A study conducted by researchers from the University of Jaén and the Bellvitge Institute for Biomedical Research, examined the effects of tyrosol on Caenorhabditis elegans worms with various forms of parkinsonism.
The research team found that tyrosol-treated worms enjoyed a significantly longer lifespan of approximately 21,33 days than untreated worms whose average lifespan was only 18,67 days.
The researchers concluded that tyrosol delays the neurodegeneration of worms and reduces oxidative stress. It also appears to induce the expression of several protective genes in a particular form of parkinsonism.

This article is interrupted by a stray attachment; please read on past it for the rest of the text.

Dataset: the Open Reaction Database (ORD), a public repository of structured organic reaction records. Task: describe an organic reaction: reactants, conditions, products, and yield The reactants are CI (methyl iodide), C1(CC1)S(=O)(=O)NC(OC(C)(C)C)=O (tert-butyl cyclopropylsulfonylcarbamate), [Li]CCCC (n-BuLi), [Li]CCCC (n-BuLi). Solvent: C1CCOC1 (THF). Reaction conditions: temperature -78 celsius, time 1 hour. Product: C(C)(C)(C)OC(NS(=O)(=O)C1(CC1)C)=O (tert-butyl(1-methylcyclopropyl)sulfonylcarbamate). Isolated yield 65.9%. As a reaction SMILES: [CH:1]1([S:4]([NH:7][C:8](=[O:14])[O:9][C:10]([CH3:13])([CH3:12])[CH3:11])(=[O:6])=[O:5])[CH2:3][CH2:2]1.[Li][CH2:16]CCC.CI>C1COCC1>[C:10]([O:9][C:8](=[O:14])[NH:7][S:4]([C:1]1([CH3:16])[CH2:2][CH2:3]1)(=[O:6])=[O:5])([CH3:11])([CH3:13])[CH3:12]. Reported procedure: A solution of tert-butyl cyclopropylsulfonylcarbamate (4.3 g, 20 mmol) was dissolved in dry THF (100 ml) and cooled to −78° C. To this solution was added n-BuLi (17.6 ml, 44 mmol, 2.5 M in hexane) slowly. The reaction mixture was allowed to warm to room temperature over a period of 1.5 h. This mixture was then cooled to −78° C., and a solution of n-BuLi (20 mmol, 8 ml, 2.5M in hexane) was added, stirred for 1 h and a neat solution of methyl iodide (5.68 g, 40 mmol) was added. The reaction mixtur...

It was also noted that tyrosol-treated worms benefited from 80% of intact dopaminergic neurons at two weeks of age compared to 45,33% of those not treated. This was an important discovery since the loss of these neurons is a trademark of Parkinson's disease.
Overall results suggest that tyrosol treatment had an effective antioxidant effect, significantly increasing the expression of some proteins, including heat shock proteins, which are known to help cells protect themselves from damage.
In a previous study by the same research team, tyrosol was found to delay aging, increase lifespan and reduce cell stress markers.